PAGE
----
Daniel is currently pursuing a degree in biology with a focus on neurobiology at North Carolina State University (NCSU). However, Daniel’s journey to the 2013 SRF Summer Internship Program is quite unique. He began his research career in 2004 exploring the genomic basis of fungal resistance in melons with Dr. Tarek Joober at NCSU. While pursuing a degree in psychology at the University of North Carolina-Chapel Hill (UNC), Daniel used EEG, fMRI and eye-tracking paradigms to study the effects of memory on attentional control under the supervision of Dr. Joseph Hopfinger. After studying cognitive science for two years at the University of Cincinnati, Daniel decided a “bottom-up” approach was more amenable to his research interests and enrolled at NCSU where he is currently attempting to develop a zebrafish model of trait-level anxiety under the mentorship of Dr. John Godwin. ..
Anuj is pursuing a B.S. in Biomedical Engineering at the University of Texas in Austin, where he has been involved with numerous student organizations and undergraduate research projects, including a study of early T-cell differentiation from blood-forming cells as well as a project studying the differentiation of fat-derived stem cells into different layers of cartilage...
Evidence that Cell Senescence is a Factor in Chronic Obstructive Pulmonary Disease -- SRF intern Shahar BrachaPosted by Iain Inkster on January 14, 2014 | SRF Education
Shahar began taking classes at Tel Aviv University when she was only 15 years old. At age 16, she independently completed her matriculation exams to become a full-time student at Tel Aviv University, and, in the process, became youngest student ever to enroll at the faculty. In 2013, she was awarded a Bachelor of Science Degree in Biology.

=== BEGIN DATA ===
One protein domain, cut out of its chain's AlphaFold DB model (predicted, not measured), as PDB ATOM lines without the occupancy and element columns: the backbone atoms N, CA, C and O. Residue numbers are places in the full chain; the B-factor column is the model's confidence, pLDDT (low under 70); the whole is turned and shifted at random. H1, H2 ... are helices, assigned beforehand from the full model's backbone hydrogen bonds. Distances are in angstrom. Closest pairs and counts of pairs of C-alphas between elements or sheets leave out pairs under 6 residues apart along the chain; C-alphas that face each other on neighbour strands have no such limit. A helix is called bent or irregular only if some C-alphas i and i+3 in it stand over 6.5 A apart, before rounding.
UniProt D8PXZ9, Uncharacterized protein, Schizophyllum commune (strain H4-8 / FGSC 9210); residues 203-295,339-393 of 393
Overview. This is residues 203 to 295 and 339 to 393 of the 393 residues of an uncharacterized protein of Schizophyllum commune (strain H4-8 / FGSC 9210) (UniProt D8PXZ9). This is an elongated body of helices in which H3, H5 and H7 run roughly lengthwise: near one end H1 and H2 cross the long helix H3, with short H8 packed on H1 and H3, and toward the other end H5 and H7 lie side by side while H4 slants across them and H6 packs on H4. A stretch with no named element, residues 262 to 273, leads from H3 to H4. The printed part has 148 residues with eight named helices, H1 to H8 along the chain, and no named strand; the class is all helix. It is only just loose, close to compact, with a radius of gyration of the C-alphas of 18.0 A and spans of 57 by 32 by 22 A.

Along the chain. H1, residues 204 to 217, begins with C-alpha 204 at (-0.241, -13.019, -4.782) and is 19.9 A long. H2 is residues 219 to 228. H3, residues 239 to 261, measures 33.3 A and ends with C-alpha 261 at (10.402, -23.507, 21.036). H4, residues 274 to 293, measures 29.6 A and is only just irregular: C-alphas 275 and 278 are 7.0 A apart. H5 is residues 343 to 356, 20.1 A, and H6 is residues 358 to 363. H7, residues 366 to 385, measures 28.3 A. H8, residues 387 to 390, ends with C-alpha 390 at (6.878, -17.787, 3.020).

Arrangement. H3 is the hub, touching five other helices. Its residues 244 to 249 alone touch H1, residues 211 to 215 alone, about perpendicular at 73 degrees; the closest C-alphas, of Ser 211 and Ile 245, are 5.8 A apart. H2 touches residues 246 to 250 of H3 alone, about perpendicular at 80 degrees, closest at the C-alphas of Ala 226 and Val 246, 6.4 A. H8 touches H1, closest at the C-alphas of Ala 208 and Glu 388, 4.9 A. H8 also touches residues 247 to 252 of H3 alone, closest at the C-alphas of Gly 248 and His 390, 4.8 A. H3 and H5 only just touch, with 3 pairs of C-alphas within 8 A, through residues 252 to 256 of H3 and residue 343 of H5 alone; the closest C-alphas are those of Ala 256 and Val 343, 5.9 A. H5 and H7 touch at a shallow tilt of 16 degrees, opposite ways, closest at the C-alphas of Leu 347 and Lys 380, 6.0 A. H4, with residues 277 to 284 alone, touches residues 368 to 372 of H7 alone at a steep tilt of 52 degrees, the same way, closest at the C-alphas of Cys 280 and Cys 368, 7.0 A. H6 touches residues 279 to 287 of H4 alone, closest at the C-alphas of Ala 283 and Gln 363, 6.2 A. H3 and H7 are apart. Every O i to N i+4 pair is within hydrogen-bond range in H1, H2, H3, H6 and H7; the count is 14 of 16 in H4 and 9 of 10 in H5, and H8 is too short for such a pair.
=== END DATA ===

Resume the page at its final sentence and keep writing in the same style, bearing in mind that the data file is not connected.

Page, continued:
A Study of the Effect of Histone Acetylation on ATM Activation and the SASP by SRF Intern Meredith GiblinPosted by Iain Inkster on December 04, 2013 | SRF Education
Meredith Giblin is a senior at Rensselaer Polytechnic Institute (RPI) in Troy, NY, where she is majoring in Biochemistry and Biophysics. During her first three years at RPI, Meredith worked in the laboratories of Dr. Robert Linhardt and Dr. Patrick Maxwell.....
Investigating the Mechanism of Lithium Treatment of a Parkinson’s Disease Model with SRF Intern Sean BatirPosted by Iain Inkster on November 22, 2013 | SRF Education
Sean is a senior at the Massachusetts Institute of Technology (MIT), where he is studying computer science and biology. His long-standing interest in neurology led him to MIT’s Synthetic Neurobiology Group, led by Dr. Edward Boyden...
Eric received his B.S. in Biology from Maryville University in St. Louis in May 2013. There, under the tutelage of Dr. Gabriel Colbeck, Eric studied Black-capped and Carolina Chickadees. He tried to determine the ratio between black-capped, Carolina, and back-capped/Carolina hybrids, assess the impact of bird song on reproductive success amongst these groups...
SENS6 Intern Research Award Winner Ethan Sarnoski Establishes a Link Between Senescence and Mitochondrial Dysfunction.Posted by Iain Inkster on October 30, 2013 | SRF Education
Ethan graduated from the University of Connecticut with a degree in pathobiology in May, 2013. While at UConn, he researched improvements to a system for generating recombinant vaccinia viruses in the laboratory of Dr. Paulo Verardi. In the summer of 2013, he joined the laboratory of Dr. Judith Campisi at the Buck institute for Research on Aging as part of the 2013 SENS Research Foundation Summer Internship. There, he studied cellular senescence, the process by which damaged cells enter irreversible growth arrest.
Brandon received his B.S. in biochemistry from Portland State University in June 2013. Under the mentorship of Dr. Keith Garlid, Brandon studied the role of the PI3K pathway in promoting the protective effects of cardiac glycosides. During his SRF-sponsored internship in the laboratory of Dr. Henrich Jasper at the Buck Institute for Research on Aging, Brandon worked with postdoctoral fellow Dr. Jason Karpac to develop a model for studying the coordination of tissue aging across an organism.